Which means that I have to ask myself: Hey, do puns work in my social circle? Do plays on words make people smile, when I play on their words in their company? Does it lower the intelligence of conversation to express double meaning words in appropriate moments? Do I abase my wit by commenting on this subject by observing that we’re dealing with a bit of a double-edged sword, here?

I worked on that pun for two days. Pity it isn’t any better.

Because the thing is, I think it’s whiny to complain about puns. Not just whiny. I think it represents a degree of ignorance hardly to be sustained by free thinking individuals.

Considering the stodgy source of the complaints, though, I can’t say I feel too surprised this complaint arose. Because as it turns out, the people who made it popular to complain about puns come from the quorum of a man called Samuel Johnson. I should say punning in English, because Samuel Johnson and his stodgy quorum did not, as far as I know, speak French or anything like that. I don’t think that they have the same argument about puns in France as we do in the English speaking world as a result. We may be the stronger for the struggle. Maybe not, though. I don’t feel prepared to comment on that.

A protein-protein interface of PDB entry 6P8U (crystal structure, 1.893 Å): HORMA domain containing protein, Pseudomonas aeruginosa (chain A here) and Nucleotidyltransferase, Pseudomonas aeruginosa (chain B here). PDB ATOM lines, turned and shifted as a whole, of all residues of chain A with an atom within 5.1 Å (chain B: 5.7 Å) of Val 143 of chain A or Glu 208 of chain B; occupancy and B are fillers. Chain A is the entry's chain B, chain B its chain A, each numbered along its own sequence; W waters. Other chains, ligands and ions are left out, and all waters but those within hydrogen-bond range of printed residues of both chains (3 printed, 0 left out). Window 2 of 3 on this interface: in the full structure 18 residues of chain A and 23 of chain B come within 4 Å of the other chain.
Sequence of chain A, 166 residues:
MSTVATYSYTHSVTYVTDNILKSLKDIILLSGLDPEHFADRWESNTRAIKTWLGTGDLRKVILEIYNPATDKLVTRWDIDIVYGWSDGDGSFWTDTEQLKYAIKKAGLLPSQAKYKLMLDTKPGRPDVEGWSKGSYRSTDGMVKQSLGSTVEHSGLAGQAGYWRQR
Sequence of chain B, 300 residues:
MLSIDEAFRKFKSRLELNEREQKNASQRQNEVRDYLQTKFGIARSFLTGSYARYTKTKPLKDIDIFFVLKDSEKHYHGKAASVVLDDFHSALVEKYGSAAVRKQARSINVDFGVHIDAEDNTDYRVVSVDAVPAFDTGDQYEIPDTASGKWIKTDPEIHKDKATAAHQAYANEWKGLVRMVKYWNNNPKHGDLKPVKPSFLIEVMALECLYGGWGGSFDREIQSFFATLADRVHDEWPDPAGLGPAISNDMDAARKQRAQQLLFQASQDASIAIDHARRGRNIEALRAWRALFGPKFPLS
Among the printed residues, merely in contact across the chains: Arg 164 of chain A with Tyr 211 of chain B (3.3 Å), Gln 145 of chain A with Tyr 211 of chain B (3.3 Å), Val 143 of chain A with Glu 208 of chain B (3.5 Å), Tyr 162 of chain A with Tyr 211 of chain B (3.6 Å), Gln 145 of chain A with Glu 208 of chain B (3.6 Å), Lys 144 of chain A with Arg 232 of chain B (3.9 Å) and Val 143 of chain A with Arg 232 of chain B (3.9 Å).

You can tell a lot about my opinion about Samuel Johnson and his quorum by my use of the term stodgy. Because Mr. Johnson’s main claim to be included in the history books comes from a war that he had against spontaneity. He stood with single-minded purpose against the forces of flippancy-based fun. If he had a favorite stand-up comedian, then his favorite stand-up comedian would be the Easter Island heads. If he had a favorite color, it would be mohair. If he had a favorite breed of dog, it would be piano bench, because they wouldn’t ask for a frisbee even once.

A man who, if the best you could say of him was “there goes a reliable headache,” he would consider it a graceful compliment and an honorable title to bear.

Which, you know, I never met him, so I don’t know.

I suspect, though, because the main thing he did to get into the history books was enslave language.

Which is another way to say that he wrote the first English language dictionary.

I don’t know if his main purpose was to provide ammunition for centuries to come to pedants who delight to correct people who mistake the subtlety between “envy” and “jealousy.”